Mr Norris wants everyone to know that he is gay. The problem is, no one will believe him. His position isn't helped by the fact that he is living with his ex-wife and that he has never had sex with a man. Plain and Normal is James Wilcox's long awaited new novel. In his funniest novel yet, James Wilcox introduces us to a Mr Norris, a man who just ...
Mr Norris wants everyone to know that he is gay. The problem is, no one will believe him. His position isn't helped by the fact that he is living with his ex-wife and that he has never had sex with a man. Plain and Normal is James Wilcox's long awaited new novel. In his funniest novel yet, James Wilcox introduces us to a Mr Norris, a man who just wants his life to be plain and normal. Everything will be much easier if everyone is clear about who he is. That he is gay, for example. But unfortuantely life isn't that easy and people will keep on drawing the wrong conclusions. In this hilarious new novel Mr Norris gets in deeper and deeper. Only Mr Norris could go to a gay club on the wrong night, and, being too polite to leave, get into conversation with a homophobic lorry driver called Rocco. But then no one in this novel is as plain or as normal as they seem.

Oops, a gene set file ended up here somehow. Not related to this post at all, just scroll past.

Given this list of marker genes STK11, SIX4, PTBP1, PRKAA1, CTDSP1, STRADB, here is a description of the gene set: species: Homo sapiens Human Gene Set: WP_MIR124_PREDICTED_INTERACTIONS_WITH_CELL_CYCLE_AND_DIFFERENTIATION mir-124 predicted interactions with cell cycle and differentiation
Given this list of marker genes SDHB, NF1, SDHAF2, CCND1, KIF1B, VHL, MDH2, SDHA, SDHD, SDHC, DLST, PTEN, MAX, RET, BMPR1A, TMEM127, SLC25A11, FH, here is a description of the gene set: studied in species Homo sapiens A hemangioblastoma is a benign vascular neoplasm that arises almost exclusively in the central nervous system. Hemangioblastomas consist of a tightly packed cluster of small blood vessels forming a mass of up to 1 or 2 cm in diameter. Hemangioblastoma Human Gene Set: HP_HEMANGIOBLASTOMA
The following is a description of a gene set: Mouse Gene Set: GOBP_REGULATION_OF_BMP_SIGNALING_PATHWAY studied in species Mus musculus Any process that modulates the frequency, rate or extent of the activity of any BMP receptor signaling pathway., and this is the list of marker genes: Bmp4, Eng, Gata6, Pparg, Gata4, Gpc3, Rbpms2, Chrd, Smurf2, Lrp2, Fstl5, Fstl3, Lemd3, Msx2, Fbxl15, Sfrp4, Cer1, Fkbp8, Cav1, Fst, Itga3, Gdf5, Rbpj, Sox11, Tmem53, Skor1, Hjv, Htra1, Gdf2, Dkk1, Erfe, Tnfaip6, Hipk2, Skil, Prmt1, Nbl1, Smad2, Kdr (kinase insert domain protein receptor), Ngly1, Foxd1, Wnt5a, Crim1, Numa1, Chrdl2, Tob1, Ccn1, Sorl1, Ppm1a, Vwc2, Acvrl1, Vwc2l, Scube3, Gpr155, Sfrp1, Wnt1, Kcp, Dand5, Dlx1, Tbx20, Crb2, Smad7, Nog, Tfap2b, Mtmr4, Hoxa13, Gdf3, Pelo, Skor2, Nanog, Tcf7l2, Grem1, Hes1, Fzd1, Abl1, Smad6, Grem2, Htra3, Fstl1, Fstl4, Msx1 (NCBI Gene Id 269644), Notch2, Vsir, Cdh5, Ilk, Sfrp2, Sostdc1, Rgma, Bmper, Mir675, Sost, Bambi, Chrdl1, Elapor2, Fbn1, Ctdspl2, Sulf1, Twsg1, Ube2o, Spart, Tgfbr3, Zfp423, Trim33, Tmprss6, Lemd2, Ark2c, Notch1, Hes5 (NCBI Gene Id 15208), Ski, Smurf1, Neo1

Publishers Weekly, 1998-07-06 A "plain and normal" life is the wistful wish of Severinus Lloyd Norris, the protagonist of Wilcox's appealing new novel. Like the lovable eccentrics of Modern Baptists and Sort of Rich, Lloyd grew up in Tula Springs, La., where he married pregnant Pearl Fay when they were both high-school seniors. Pearl Fay lost the babyŠ just as well, since Lloyd was not the father. Pearl Fay knew from the beginning that Lloyd was gay, but it was only when she wanted a divorce to marry someone else that she forced him to come out of the closet. Now Lloyd is back living with his ex in Yonkers, where she hectors him to be more forthright about his sexuality and he commutes to his job as a computer programming executive in New York, where he is afraid that he'll be fired if he comes out. In fact, at 43, bald, timid, overpolite Lloyd (always called "Mr. Norris" by Wilcox, although the other characters are identified by their given names) has yet to find a male lover. Lloyd's search for romance, as well as his reluctant advance up the corporate ladder and his efforts to placate his spastic colon, occasion genuine humor. Other comic scenarios are not as successful, for Wilcox advances the plot through a series of misunderstandings and farcical confrontations, all of which give the characters a chance to proclaim either their approval of homosexuality or their homophobic prejudices; in every case, however, "doormat" Lloyd turns out to be the victim of their manic approval or intolerance. While Wilcox's humor is affectionate, the cast of supporting characters are almost uniformly self-centered, obtuse, manipulative and devious. It's as if in moving his characters from Tula Springs to Manhattan, Wilcox has endowed them with a hard edge that makes them far less appealing than their precursors. In the end, this novel is a comedy of errors that tickles the funnybone but fails to tug at the heartstrings in the way that Wilcox's fans have come to expect. Agent, Amanda Urban; editor, Rick Kot. (Sept.)
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